Tuesday, July 17, 2012

Torque and pressure units

Conversions are a big part of translation. Google will convert a lot of measurements right from the search bar, but not torque. So I found two other converters (here and here).


I have had one heck of a time with these units in the past, so here’s some knowledge:

Torque is force + distance around an axis (how tightly something should be twisted or screwed, basically). Typically you’ll see the units lb-in (“pound inch” or “inch pound”) or lb-ft (“pound foot” or “foot pound”) in English source material, which should both be converted to N-m (Newton meters), abbreviated as N-m, N∙m, or N m to distinquish from nm (nanometers, length) and nM (nanomolars, concentration of solutions).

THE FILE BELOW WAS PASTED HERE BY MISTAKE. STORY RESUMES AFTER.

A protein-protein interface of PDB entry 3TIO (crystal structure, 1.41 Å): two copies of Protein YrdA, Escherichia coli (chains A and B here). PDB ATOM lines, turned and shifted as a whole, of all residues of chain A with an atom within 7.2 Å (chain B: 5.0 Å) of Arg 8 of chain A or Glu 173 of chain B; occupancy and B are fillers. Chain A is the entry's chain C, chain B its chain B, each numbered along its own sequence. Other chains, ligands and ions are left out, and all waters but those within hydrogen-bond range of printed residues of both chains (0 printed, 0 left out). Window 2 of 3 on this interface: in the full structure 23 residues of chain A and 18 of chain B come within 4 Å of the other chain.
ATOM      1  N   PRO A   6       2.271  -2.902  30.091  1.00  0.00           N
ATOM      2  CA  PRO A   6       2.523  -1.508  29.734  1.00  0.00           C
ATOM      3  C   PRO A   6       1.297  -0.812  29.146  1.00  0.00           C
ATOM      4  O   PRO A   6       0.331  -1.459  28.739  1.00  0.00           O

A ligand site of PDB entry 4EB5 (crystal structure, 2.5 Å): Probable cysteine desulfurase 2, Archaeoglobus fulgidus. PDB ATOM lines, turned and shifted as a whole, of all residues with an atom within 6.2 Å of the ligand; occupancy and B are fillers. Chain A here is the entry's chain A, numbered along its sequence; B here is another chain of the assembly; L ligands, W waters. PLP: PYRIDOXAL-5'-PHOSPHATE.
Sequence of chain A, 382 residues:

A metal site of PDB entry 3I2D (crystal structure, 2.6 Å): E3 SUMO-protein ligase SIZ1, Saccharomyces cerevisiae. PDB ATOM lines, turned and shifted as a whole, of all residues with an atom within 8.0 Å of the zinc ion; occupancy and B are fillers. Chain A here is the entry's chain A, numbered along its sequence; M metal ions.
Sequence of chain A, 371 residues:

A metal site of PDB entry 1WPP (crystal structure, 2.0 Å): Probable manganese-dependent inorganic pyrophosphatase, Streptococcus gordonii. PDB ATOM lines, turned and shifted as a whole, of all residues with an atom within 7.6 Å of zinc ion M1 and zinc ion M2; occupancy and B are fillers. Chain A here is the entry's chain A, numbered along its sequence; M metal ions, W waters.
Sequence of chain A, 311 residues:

Also don’t confuse N-m with N/m2 – this is a pressure measurement (force per area). 1 N/m2 = 1 Pa (Pascal). These are the SI units where often PSI (pounds per square inch) or bars are the measurements seen in English source material. Bars are not technically SI units, but are acceptable and legally recognized by the EU and the most common conversion unit when PSI are used in the source.

Often times torque and pressure units are both present in technical documents, so be careful! 

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